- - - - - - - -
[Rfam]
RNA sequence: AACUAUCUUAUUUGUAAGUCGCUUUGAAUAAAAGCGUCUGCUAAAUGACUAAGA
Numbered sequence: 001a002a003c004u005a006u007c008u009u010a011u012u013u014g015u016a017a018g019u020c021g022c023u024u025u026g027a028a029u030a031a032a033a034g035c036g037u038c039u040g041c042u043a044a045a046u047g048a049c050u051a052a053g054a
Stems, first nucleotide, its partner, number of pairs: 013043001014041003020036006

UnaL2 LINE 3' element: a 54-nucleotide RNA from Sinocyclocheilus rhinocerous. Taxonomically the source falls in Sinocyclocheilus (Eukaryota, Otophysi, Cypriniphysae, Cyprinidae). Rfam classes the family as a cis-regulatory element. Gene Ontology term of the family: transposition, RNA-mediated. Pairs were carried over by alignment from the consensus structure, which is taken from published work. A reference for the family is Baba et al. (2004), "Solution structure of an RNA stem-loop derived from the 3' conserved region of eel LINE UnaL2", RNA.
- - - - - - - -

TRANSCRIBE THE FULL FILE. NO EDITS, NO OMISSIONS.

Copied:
[Rfam]
RNA sequence: AACUAUCUUAUUUGUAAGUCGCUUUGAAUAAAAGCGUCUGCUAAAUGACUAAGA
Numbered sequence: 001a002a003c004u005a006u007c008u009u010a011u012u013u014g015u016a017a018g019u020c021g022c023u024u025u026g027a028a029u030a031a032a033a034g035c036g037u038c039u040g041c042u043a044a045a046u047g048a049c050u051a052a053g054a
Stems, first nucleotide, its partner, number of pairs: 013043001014041003020036006

UnaL2 LINE 3' element: a 54-nucleotide RNA from Sinocyclocheilus rhinocerous. Taxonomically the source falls in Sinocyclocheilus (Eukaryota, Otophysi, Cypriniphysae, Cyprinidae). Rfam classes the family as a cis-regulatory element. Gene Ontology term of the family: transposition, RNA-mediated. Pairs were carried over by alignment from the consensus structure, which is taken from published work. A reference for the family is Baba et al. (2004), "Solution structure of an RNA stem-loop derived from the 3' conserved region of eel LINE UnaL2", RNA.